- The new entities will be responsible for meeting the new standards set by the Water Regulator (Taumata Arowai).
- Selwyn has very new water infrastructure which is in good condition, and we would lose control over this infrastructure if we become part of the new entity.
- We are confident that our water services are safe and efficient and we have plans in place to keep it that way. By retaining the status quo we ensure those plans are implemented.
- Our drinking water supply is metered and we currently have some of the most affordable water in New Zealand. We will be able to continue to set our own prices.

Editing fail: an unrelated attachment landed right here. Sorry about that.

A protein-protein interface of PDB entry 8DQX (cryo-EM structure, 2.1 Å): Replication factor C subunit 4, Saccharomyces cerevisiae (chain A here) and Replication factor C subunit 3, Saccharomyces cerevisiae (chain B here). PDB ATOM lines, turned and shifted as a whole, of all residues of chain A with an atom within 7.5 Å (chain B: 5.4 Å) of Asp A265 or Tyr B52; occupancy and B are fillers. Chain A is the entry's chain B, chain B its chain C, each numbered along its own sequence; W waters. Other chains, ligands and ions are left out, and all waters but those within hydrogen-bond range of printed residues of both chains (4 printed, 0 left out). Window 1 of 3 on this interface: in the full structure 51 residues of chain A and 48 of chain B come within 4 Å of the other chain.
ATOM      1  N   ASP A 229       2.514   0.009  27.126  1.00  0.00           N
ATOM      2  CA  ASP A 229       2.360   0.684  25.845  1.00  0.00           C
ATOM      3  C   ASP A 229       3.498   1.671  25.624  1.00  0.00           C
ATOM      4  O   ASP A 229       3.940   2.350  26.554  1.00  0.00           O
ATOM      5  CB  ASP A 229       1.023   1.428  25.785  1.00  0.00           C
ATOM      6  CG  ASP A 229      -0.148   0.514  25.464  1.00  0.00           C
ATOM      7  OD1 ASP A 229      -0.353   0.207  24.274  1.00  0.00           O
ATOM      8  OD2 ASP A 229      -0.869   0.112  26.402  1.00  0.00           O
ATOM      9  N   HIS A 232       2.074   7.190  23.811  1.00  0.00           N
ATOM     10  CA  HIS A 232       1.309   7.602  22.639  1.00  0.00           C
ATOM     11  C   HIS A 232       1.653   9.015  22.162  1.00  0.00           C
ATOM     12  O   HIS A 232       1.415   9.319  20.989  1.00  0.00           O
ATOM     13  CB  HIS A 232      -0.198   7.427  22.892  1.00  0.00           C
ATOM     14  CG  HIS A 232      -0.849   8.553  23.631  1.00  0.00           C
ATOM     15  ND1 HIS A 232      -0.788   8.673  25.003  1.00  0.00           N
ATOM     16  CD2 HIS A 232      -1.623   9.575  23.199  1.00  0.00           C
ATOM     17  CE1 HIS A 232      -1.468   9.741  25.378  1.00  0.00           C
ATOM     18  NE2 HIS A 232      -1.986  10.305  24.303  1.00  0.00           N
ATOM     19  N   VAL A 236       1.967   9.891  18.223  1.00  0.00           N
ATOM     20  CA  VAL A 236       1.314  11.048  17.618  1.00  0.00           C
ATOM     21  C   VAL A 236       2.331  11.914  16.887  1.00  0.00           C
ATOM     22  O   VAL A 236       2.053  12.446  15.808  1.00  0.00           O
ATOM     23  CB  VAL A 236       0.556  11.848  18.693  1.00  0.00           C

- If we don’t become part of an entity we will lose $22 million package to support the reform process. This will not be available if we chose to join at a later date.
- We will be responsible for meeting the standards set by the new water regulator. This could be costly.
When will this all happen?
We have provided our initial feedback and questions to the Government and it is now reviewing feedback from all councils around the motu (country). The Government will then set a date by which councils have to decide if they are opting in or out. The new entities will not ‘go live’ until 1 July 2024.
What about private water supplies?
We remain unsure about the plan for private water supplies. However, no matter what happens the Government will continue to insist that private drinking water supplies are safe for consumers. Who is responsible for this will depend on if Councils opt into an entity.
What about Iwi/Māori interests?